19th November 2015
A Sceptic’s Take On PostCSS
Current development workflow is going pretty well and with the large number of projects Cargo have worked on over the last year or so it’s the smoothest it’s ever been.
PostCSS has been around for a while now and we’ve been keeping it on our ‘to look into list’. The time has come and we’ve had a blast getting to grips with what Gulp and PostCSS can do. Following the great tutorials over at Envato’s Tuts+ we were able to replicate, and build upon, our current workflow using only Gulp and the PostCSS plugins.
Now, at first I was fairly sceptical about PostCSS. My workflow rocks right now, why would I change it? SASS allows me to write what I need, easily, and CodeKit does everything else and then updates the browser automatically so I can see my changes, why would I need to post process my CSS? Well, that’s where I fell into the trap assuming PostCSS was done AFTER everything else…which is not strictly true.
The first section of the Envato tutorial does a great job of explaining what PostCSS is and is not so I won’t go through it here. Let’s just go with: PostCSS can be incredibly useful regardless of your current workflow. You can choose how you use it by either picking from a long list of existing plugins or by writing your own. These plugins can do anything from simply consolidating your individual CSS files to automatically adding vendor prefixes, stripping all comments, combining multiple files together and then outputting one single, optimised CSS file.
Cole Peters, a London-based web designer, wrote a great article regarding once again being able to author real CSS whilst also future-proofing the code for new CSS specifications using PostCSS in combination with the plugin cssnext.
Sounds great! Writing code now and it works as soon as it’s in browsers? Sign me up. But wait…writing code to an unfinished spec? What if the spec changes? Chris Coyier, a front end web designer and writer, brings up some pretty interesting points in his cssnext opinion article, “The Trouble With Preprocessing Based on Future Specs”. After reading, I considered his points and was put off getting stuck into PostCSS. The great thing about it, though, is that you don’t need to use the cssnext plugin in your process if you don’t want to.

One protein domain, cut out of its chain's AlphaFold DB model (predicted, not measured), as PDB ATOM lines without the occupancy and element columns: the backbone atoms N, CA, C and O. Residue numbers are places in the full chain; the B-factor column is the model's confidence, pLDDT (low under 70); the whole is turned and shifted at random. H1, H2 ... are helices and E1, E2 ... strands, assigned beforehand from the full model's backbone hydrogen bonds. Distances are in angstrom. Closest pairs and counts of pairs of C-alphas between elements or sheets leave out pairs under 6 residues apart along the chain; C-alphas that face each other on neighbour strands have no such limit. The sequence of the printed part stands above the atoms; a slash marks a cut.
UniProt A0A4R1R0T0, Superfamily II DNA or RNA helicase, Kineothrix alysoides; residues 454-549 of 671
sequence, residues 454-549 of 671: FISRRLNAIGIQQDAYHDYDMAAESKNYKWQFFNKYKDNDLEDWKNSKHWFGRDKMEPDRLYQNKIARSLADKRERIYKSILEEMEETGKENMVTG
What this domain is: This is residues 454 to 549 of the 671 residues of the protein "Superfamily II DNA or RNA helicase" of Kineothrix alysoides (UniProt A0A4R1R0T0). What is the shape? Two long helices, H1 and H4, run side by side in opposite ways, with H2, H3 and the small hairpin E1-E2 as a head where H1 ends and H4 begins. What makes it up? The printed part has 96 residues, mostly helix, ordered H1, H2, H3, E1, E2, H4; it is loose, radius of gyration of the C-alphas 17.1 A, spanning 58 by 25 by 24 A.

At the end of our initial foray into the PostCSS unknown, our Gulp file’s PostCSS order looked something like this:
- Prepare CSS files to accept SASS like variables, functions, mixins and imports
- Allow the use of Lost grid
- Add fallback CSS to properties that need it
- Combine all CSS files into style.css
- Add fallbacks to future CSS properties
- Convert rem values to px fallbacks
- Group all media queries together and move them the end of the css file
- Strip out comments and whitespace
- Create a style guide document based on specified styles
- Finally, watch for changes in JS or CSS files and then inject or refresh the browser!
The Envato tutorial was incredibly easy to follow and formed the basics of our final (for now!) process, which was a welcome surprise. After tinkering and fine tuning the stack and order of the plugins (which was a bit of a learning curve as it turned out the order of the plugins is very important) we ended up with a great alternative workflow, albeit not too dissimilar to our usual CodeKit + Gulp workflow. The subtle differences make PostCSS another viable tool to consider when starting a new project, especially when it comes to ease of setup across multiple machines and pure scope of customisability depending on the needs of client.
Doing the initial ground work to get a solid project template didn’t take too long and was definitely worth the resources to put in place. Is PostCSS the next best thing? I’m going to sit firmly on the fence for now. PostCSS keeps front end development fresh and interesting whilst also being very easy to use throughout the team with very little setup time. We’ll revisit how useful it is when implemented in a live project environment. Look forward to that post at a later date!